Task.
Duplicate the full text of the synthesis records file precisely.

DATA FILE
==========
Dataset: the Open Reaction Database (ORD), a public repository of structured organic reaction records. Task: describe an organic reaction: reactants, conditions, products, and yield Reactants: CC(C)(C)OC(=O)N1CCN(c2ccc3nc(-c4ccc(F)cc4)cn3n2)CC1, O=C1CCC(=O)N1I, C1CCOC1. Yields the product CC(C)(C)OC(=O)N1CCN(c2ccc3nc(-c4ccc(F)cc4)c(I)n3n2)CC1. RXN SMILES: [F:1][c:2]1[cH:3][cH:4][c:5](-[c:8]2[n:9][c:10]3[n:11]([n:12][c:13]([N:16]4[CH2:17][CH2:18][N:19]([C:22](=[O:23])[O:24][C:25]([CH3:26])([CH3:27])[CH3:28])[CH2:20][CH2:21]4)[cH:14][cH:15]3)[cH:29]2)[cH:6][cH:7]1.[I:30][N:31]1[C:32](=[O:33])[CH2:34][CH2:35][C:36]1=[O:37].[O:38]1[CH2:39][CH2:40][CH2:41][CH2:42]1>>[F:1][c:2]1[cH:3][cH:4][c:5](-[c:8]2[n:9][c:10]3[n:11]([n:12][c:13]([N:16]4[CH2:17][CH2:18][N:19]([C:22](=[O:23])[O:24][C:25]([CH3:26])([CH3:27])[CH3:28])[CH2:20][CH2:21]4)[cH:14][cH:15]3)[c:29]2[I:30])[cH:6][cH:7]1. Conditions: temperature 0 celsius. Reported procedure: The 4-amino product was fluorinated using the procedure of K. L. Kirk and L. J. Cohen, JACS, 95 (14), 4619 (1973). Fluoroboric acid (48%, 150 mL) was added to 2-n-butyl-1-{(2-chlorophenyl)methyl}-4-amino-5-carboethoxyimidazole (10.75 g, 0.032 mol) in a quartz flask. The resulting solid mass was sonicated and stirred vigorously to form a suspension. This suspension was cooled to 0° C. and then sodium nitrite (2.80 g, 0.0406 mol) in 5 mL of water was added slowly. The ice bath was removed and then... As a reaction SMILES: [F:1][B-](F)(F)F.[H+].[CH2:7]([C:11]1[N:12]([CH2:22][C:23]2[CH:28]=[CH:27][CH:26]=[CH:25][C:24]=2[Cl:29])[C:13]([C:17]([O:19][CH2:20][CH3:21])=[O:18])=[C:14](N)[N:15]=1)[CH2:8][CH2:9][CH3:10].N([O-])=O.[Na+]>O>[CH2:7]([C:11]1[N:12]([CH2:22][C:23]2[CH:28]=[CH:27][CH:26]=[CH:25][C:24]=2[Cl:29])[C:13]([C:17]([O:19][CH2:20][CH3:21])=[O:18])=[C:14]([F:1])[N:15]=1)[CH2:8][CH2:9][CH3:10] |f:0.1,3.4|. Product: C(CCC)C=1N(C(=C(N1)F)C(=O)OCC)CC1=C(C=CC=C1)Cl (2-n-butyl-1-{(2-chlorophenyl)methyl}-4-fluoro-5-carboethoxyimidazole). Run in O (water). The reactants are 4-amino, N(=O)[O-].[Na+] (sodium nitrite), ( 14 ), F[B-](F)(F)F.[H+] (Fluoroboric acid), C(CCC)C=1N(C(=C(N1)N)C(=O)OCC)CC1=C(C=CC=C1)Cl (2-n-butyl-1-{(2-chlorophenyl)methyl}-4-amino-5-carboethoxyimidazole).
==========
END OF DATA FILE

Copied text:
Dataset: the Open Reaction Database (ORD), a public repository of structured organic reaction records. Task: describe an organic reaction: reactants, conditions, products, and yield Reactants: CC(C)(C)OC(=O)N1CCN(c2ccc3nc(-c4ccc(F)cc4)cn3n2)CC1, O=C1CCC(=O)N1I, C1CCOC1. Yields the product CC(C)(C)OC(=O)N1CCN(c2ccc3nc(-c4ccc(F)cc4)c(I)n3n2)CC1. RXN SMILES: [F:1][c:2]1[cH:3][cH:4][c:5](-[c:8]2[n:9][c:10]3[n:11]([n:12][c:13]([N:16]4[CH2:17][CH2:18][N:19]([C:22](=[O:23])[O:24][C:25]([CH3:26])([CH3:27])[CH3:28])[CH2:20][CH2:21]4)[cH:14][cH:15]3)[cH:29]2)[cH:6][cH:7]1.[I:30][N:31]1[C:32](=[O:33])[CH2:34][CH2:35][C:36]1=[O:37].[O:38]1[CH2:39][CH2:40][CH2:41][CH2:42]1>>[F:1][c:2]1[cH:3][cH:4][c:5](-[c:8]2[n:9][c:10]3[n:11]([n:12][c:13]([N:16]4[CH2:17][CH2:18][N:19]([C:22](=[O:23])[O:24][C:25]([CH3:26])([CH3:27])[CH3:28])[CH2:20][CH2:21]4)[cH:14][cH:15]3)[c:29]2[I:30])[cH:6][cH:7]1. Conditions: temperature 0 celsius. Reported procedure: The 4-amino product was fluorinated using the procedure of K. L. Kirk and L. J. Cohen, JACS, 95 (14), 4619 (1973). Fluoroboric acid (48%, 150 mL) was added to 2-n-butyl-1-{(2-chlorophenyl)methyl}-4-amino-5-carboethoxyimidazole (10.75 g, 0.032 mol) in a quartz flask. The resulting solid mass was sonicated and stirred vigorously to form a suspension. This suspension was cooled to 0° C. and then sodium nitrite (2.80 g, 0.0406 mol) in 5 mL of water was added slowly. The ice bath was removed and then... As a reaction SMILES: [F:1][B-](F)(F)F.[H+].[CH2:7]([C:11]1[N:12]([CH2:22][C:23]2[CH:28]=[CH:27][CH:26]=[CH:25][C:24]=2[Cl:29])[C:13]([C:17]([O:19][CH2:20][CH3:21])=[O:18])=[C:14](N)[N:15]=1)[CH2:8][CH2:9][CH3:10].N([O-])=O.[Na+]>O>[CH2:7]([C:11]1[N:12]([CH2:22][C:23]2[CH:28]=[CH:27][CH:26]=[CH:25][C:24]=2[Cl:29])[C:13]([C:17]([O:19][CH2:20][CH3:21])=[O:18])=[C:14]([F:1])[N:15]=1)[CH2:8][CH2:9][CH3:10] |f:0.1,3.4|. Product: C(CCC)C=1N(C(=C(N1)F)C(=O)OCC)CC1=C(C=CC=C1)Cl (2-n-butyl-1-{(2-chlorophenyl)methyl}-4-fluoro-5-carboethoxyimidazole). Run in O (water). The reactants are 4-amino, N(=O)[O-].[Na+] (sodium nitrite), ( 14 ), F[B-](F)(F)F.[H+] (Fluoroboric acid), C(CCC)C=1N(C(=C(N1)N)C(=O)OCC)CC1=C(C=CC=C1)Cl (2-n-butyl-1-{(2-chlorophenyl)methyl}-4-amino-5-carboethoxyimidazole).